7. Stay Mindful to Your Thoughts – What you tell yourself is important here. Continue to keep your thought processes aligned with the points described above. Remind yourself and use affirmations and thought to restructure as needed. See intuitive eating for another option.
8. Seek Additional Support if Needed – As the information above reinforces, do not be afraid to reach out for help if needed. Reaching out for help should be reserved for more severe situations and for less serious ones that require working with a Dietician and/or gaining additional education on this behavior for overall wellbeing. Seeking support is a sign of strength and resilience and is often an underutilized self-care tool.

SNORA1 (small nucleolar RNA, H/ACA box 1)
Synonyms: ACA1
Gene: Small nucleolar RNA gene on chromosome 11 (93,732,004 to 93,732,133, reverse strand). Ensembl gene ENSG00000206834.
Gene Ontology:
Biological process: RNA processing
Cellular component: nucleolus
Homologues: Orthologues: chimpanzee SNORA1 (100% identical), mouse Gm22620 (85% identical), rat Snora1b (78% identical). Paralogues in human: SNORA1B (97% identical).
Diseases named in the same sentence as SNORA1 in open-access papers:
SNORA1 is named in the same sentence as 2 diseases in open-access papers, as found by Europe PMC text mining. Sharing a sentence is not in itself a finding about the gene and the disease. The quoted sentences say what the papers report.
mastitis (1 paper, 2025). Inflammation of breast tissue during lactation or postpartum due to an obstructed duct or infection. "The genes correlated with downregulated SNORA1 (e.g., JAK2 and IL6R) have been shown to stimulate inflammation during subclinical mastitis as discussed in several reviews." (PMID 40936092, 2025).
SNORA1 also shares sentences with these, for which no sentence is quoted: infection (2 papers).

As a whole, it is important that we consume a wide variety of nutritious foods in our diet and cultivate a healthy diet with room for moderation and indulgences. This approach can not only minimize stress but also help us enjoy certain foods as part of a shared experience with others.
Eating wholesome, nutritionally rich foods is essential in obtaining good fitness results, fueling optimal performance, and improving key health metrics such as blood pressure, cholesterol, and glucose levels.
However, it is also important to note that being healthy and fit does not mean excessive food restriction. Focusing too much on food restriction can become a detrimental issue both mentally and physically in some situations.
This article does not aim to recommend eating unhealthy foods regularly or promoting them to be in your diet if not already. Instead, the purpose of this article is to promote variety and moderation in food choices, to know that it is okay to indulge in moderation as part of an overall healthy diet and to raise awareness that extreme food restriction for some can become "too much of a good thing" and can start to impact their wellbeing and health negatively.